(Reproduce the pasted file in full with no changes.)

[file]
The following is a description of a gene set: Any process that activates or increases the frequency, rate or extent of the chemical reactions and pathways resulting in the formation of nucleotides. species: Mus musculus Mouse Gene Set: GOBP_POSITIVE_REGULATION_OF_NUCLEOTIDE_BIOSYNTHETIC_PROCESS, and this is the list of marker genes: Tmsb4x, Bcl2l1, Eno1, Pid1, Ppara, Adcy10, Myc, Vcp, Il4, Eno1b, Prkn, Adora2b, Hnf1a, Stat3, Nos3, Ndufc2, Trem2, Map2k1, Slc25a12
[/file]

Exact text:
The following is a description of a gene set: Any process that activates or increases the frequency, rate or extent of the chemical reactions and pathways resulting in the formation of nucleotides. species: Mus musculus Mouse Gene Set: GOBP_POSITIVE_REGULATION_OF_NUCLEOTIDE_BIOSYNTHETIC_PROCESS, and this is the list of marker genes: Tmsb4x, Bcl2l1, Eno1, Pid1, Ppara, Adcy10, Myc, Vcp, Il4, Eno1b, Prkn, Adora2b, Hnf1a, Stat3, Nos3, Ndufc2, Trem2, Map2k1, Slc25a12